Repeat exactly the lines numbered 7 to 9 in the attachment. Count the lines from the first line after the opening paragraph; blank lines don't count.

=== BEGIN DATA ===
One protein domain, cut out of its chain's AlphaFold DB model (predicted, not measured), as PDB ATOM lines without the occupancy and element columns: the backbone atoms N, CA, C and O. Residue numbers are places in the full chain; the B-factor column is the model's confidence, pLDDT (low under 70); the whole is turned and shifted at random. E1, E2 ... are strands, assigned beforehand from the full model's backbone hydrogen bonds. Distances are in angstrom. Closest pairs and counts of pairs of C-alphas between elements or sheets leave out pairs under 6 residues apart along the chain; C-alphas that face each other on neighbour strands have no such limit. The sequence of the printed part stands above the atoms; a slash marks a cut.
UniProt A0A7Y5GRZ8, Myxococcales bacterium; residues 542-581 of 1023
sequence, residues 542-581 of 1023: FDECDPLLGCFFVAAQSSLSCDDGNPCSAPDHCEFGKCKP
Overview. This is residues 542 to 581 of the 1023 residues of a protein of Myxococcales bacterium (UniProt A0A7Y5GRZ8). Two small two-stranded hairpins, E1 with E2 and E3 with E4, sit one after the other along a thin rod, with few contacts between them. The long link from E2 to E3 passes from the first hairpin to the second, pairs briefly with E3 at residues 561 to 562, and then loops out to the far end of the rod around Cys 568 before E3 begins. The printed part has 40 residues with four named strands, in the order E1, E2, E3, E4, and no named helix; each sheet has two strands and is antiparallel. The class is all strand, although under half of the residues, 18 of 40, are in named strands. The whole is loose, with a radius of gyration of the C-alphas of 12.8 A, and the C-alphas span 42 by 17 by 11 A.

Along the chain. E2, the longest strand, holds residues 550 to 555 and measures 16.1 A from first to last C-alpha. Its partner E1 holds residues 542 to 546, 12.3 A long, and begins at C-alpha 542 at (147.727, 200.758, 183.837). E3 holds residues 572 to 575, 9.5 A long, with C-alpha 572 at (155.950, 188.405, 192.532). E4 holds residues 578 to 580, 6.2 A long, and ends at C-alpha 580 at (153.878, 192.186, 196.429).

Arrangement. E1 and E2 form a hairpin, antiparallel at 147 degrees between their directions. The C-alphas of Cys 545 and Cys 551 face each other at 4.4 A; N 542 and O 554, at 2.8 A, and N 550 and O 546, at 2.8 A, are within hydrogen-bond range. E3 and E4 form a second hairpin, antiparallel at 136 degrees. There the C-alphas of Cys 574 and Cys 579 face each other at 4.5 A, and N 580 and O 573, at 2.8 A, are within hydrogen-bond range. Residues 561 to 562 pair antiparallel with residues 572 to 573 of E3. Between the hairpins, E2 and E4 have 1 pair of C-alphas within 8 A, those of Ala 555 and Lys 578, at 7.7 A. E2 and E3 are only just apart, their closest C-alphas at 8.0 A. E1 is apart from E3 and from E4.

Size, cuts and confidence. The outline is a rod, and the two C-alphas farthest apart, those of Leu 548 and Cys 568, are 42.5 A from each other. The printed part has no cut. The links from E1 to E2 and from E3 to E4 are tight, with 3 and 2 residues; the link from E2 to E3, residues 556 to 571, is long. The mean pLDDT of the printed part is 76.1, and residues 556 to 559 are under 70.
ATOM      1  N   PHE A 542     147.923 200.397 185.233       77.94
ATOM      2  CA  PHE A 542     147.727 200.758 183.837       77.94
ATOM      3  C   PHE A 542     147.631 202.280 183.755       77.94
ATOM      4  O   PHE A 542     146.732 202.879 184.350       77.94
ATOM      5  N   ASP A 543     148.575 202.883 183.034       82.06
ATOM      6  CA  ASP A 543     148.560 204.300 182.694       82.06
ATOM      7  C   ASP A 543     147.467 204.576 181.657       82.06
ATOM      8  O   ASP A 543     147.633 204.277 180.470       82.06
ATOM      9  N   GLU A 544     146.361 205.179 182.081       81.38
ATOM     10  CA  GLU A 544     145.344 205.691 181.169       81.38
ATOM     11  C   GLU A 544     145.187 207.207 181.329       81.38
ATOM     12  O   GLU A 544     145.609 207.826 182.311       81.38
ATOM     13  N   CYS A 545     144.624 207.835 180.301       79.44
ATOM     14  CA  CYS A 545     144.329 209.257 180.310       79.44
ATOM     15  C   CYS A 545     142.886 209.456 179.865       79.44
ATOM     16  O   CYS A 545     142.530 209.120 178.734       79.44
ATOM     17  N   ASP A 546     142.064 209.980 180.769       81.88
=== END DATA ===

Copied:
ATOM      1  N   PHE A 542     147.923 200.397 185.233       77.94
ATOM      2  CA  PHE A 542     147.727 200.758 183.837       77.94
ATOM      3  C   PHE A 542     147.631 202.280 183.755       77.94